When it comes to the best movies of the year, there’s one key point to remember: There’s no such thing.
I think it was the late film critic Gene Siskel who said the Oscars and award season in general were pretexts for studio executives to pretend they admire the art and science of great filmmaking . . . as opposed to just being in it for the money the way they are for the other 11 months of the year.
One way of defining the year’s “best” movies is, they are the movies nobody sees. Oh, sure, there are lots of “Titanic” exceptions to this rule, but still . . . When you read some critics’ best lists, sprinkled with obscure productions from Romania or Zambia, it feels like they’re looking over each other’s shoulders, not wanting to be exposed as the one who doesn’t “get it.” Their lists are worlds away from the superheroes and faraway galaxies that rule each weekend at megaplexes across the U.S.
Online purveyors Netflix and Amazon along with cable TV networks have replaced old-fashioned movie studios, even though many of their proudest creations are never intended to be seen on big screens in actual theaters. Now they’re called “content providers.” It’s challenging to define what a “movie” even is anymore.
Awards season is when movies aren’t supposed to be about having fun — they’ve got to hurt a little, holding up mirrors from one country to the next, illuminating universal truths that make us all human.
Despite reservations about claiming to know what’s “best” in all this, I still get excited when awards season rolls around. It’s an opportunity to renew my membership in the Hawaii Film Critics Society . . . and to return to my old stomping grounds for this one column each year. It’s a throwback to a time when being a movie reviewer could pass for an actual profession.
Even with so many new ways of viewing movies, including watching them on a screen in the palm of your hand, I don’t see nearly as many as I used to. I used to believe movies were the mythology of the modern world. Now it’s hard to get past the product placement, or the sense that marketing has replaced storytelling in the grand scheme of things.
Nonetheless, it is still possible — and enjoyable — to come up with my list. And there are “Maui Connections” galore, since the list features wonderful work by artists including Lupita Nyong’o, Michael B. Jordan, Angela Bassett, Viola Davis, Adam Driver, Bryan Cranston and Colin Farrell, all of whom have made gracious appearances at the Maui Film Festival in recent years.
So here are my 10 favorites for 2018, listed alphabetically:
• “A Star Is Born” — Lady Gaga dazzles in her debut as a movie star under the assured direction of her singing co-star Bradley Cooper.
• “Black Panther” — The colors, the sounds and the soul of Africa inform Ryan Coogler’s expansive direction, heralding the mighty duel between Chadwick Boseman and Michael B. Jordan to become the screen’s first black superhero.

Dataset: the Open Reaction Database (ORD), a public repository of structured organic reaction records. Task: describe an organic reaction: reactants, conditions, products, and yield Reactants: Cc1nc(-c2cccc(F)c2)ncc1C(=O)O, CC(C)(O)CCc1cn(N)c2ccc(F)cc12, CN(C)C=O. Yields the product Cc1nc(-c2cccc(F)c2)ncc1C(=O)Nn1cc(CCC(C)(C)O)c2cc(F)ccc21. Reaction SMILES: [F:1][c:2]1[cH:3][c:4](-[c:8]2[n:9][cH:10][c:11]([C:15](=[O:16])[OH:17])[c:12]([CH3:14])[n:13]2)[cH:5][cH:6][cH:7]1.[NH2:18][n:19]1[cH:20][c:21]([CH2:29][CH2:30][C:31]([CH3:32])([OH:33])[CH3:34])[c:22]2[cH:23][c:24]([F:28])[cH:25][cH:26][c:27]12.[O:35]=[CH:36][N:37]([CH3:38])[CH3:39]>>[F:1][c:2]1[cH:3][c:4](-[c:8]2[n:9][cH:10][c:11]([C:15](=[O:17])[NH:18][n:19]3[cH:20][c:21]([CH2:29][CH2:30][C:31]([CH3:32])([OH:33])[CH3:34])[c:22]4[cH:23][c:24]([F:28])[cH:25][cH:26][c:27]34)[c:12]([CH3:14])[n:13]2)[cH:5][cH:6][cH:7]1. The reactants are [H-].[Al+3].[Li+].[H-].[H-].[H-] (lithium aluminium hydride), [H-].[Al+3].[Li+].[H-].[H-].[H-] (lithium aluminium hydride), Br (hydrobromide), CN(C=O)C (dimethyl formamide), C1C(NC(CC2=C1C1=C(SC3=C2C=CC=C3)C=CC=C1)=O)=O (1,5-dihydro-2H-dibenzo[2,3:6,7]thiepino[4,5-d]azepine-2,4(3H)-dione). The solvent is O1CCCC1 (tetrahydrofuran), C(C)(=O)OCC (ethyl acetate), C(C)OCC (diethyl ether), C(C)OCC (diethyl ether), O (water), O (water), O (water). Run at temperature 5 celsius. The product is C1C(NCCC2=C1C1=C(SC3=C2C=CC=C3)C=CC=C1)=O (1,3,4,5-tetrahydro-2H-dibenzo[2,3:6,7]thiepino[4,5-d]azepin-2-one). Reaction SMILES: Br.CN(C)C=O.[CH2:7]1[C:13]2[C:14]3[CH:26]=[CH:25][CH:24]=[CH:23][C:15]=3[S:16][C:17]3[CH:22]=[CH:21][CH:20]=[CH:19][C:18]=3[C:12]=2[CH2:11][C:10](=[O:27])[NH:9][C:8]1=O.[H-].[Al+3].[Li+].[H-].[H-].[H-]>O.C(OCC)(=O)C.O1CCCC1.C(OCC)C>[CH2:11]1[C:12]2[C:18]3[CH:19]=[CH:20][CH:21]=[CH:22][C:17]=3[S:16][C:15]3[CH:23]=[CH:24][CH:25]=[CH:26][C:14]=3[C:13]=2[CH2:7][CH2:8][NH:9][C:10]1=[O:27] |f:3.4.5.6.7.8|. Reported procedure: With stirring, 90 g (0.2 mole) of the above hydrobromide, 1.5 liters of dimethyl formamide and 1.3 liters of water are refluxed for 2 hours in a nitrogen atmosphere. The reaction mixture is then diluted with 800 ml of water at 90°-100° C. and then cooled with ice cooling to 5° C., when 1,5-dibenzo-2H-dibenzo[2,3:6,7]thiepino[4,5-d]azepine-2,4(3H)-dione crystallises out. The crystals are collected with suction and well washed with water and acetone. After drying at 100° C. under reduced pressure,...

• “First Man” — Ryan Gosling and director Damien Chazelle add vulnerable ambiguity to the more familiar portrait of steely astronaut Neil Armstrong, who left more than his footprints on the moon.
• “Green Book” — Viggo Mortensen and Mahershala Ali make beautiful music together as a black concert pianist and his strong-arm New Joisey driver sharing a Cadillac ride through the segregated South in the early ’60s.
• “Isle of Dogs” — It’s impossible to tell the difference between whimsy and wisdom in Wes Anderson’s animated tribute to man’s best friend, set on a surreal Japanese island with wall-to-wall screen icons providing the voices.
• “Roma” — Director Alfonso Cuaron’s otherworldly cinematography is the real star of this inspired, Fellini-esque, black-and-white remembrance of his family’s heroic maid during his boyhood in turbulent Mexico City.
• “The Ballad of Buster Scruggs” — The Coen Brothers’ homage to the VistaVision Westerns of our youth would be an ironic masterpiece of life, death, big skies and big country if they hadn’t blown it in the last act.
• “The Old Man and the Gun” — Fifty years later, the Sundance Kid is still as charming as outlaws get in this graceful modern Western featuring Robert Redford and Sissy Spacek in their never-ending primes.
• “Widows” — It falls to Viola Davis and her crew of women with scores to settle to take on everything corrupt in Chicago, beginning with her no-good husband Liam Neeson in this satisfying thriller directed by Steve McQueen.
And now, back to real life, wishing you all a happy new year, lots better than the last one.
• Rick Chatenever, award-winning columnist and former entertainment and features editor of The Maui News, is a freelance journalist and documentary scriptwriter/producer. Contact him at email@example.com.